The challenge with the scratch your own itch philosophy is that it can sometimes produce fairly one-dimensional software that purely meets the needs of those who created it. As a part-time developer myself, I always start out writing programs that meet my own needs. As my programs mature though, the greatest improvements in my software has been when others have challenged the presumptions that I made as I created the software to meet my own needs. It helps my software grow, be more accessible, and more interesting to people not like me, and that is tremendously rewarding.
When Ubuntu was founded, one of it’s core principles was to build something that just works. As a vision, I believe that the introduction of the various Unity components, the messaging menu, notify-osd, application indicators etc, continued this philosophy. The goal was to build a simple, easy to use, elegant, Free Software Operating System that continues the evolution of Linux For Human Beings.
Of course, while the vision and design was evolving, there was both a technical and cultural chasm that we needed to cross. From a technical perspective Unity suffered from various quality issues; first performance, then stability, and finally rubbing off the rough edges in the design. From a cultural perspective the move to Unity was controversial. While it excited many, it also alienated some members of our community who felt uncomfortable with Ubuntu heading in this direction. I place no judgment or criticism at the feet of any of these folks; everyone has their own Free Software vision and story to tell, and we can’t please all the people all the time. I am confident we are now over the most challenging aspects of this cultural adjustment.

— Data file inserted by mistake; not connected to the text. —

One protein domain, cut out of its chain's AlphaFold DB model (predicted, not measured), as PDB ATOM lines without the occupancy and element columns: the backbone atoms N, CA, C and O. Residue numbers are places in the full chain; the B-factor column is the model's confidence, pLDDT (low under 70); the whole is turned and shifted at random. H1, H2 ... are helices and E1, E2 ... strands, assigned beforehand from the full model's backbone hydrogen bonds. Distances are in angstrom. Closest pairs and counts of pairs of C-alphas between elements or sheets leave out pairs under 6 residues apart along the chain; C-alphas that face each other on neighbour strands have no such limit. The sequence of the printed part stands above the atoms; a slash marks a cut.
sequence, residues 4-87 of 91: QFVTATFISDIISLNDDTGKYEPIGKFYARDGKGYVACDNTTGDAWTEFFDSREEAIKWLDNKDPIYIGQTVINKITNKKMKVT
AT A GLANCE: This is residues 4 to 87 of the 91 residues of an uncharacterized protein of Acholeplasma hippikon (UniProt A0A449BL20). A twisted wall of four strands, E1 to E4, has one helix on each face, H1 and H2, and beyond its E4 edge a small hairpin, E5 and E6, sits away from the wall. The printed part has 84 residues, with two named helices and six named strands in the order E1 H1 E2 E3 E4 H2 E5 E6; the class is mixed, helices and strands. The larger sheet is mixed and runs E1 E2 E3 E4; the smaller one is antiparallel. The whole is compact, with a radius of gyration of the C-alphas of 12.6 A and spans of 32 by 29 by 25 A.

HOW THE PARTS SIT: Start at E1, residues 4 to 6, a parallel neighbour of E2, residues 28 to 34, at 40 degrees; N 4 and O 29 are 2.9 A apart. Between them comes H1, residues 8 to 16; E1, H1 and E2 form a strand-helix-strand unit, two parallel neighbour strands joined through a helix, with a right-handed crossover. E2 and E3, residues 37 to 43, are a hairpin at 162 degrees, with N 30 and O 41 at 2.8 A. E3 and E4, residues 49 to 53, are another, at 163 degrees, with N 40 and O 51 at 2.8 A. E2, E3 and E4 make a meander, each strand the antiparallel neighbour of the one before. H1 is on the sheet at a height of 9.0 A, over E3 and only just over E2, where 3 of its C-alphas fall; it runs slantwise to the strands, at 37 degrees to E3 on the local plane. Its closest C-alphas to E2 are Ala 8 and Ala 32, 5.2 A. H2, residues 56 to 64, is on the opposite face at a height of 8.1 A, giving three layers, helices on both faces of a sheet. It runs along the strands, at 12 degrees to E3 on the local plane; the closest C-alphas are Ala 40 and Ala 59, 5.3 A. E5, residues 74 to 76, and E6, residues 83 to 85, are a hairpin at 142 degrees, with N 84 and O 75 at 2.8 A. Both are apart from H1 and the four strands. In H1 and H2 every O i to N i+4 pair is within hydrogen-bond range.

Now this brings us to 12.04. Before this cycle kicked off we started making significant plans around meeting our quality responsibilities. Together we restructured QA in the Ubuntu Engineering team in Canonical, hired Nick Skaggs to grow our QA community, put in place acceptance criteria, built automated testing farms, developed manual testing plans for different milestones, and various other efforts. I believe that you can feel the quality in 12.04 far more than in the last few releases, and we are not finished yet. 12.10 is going to see more and more focus on quality and to ensure Ubuntu delivers a rock solid experience.
Going back to 1998 when I first got involved in Free Software, I always dreamed of the potential of a Free Software experience that is simple and effective to use by everyone.
Me in 1998. Sorry.
Spin forward to 2012 and I believe that Ubuntu 12.04 is shaping up to be a solid contender in continuing to break down the digital divide and bring a stable, simple, effective, and powerful experience for everyone, whether you are Martin Pitt (Ubuntu super-hero) or Martin Bacon (my brother who doesn’t care about his computer, just the experiences it can deliver).
Of course, Ubuntu 12.04 is not perfect; nothing is. There will be some bugs, and there will be some things that won’t please some users. Despite some of these elements though I do feel it offers a wonderfully integrated, slick, and fun experience. Sometimes I think it is important to just take a step back and look at what we created.
…and we as a community really came together to create Ubuntu 12.04. Whether you fixed bugs in packages, created features, filed bugs, translated Ubuntu, contributed art and design input, supported our users on the Ubuntu Forums and Ask Ubuntu, wrote documentation for the features, contributed news to our various websites, introduced Ubuntu to members of your local community or anything else, you should feel as proud as I do about Ubuntu 12.04 and how it is shaping up.
Thankyou to every one of you for being part of Ubuntu; you make it a pleasure every day.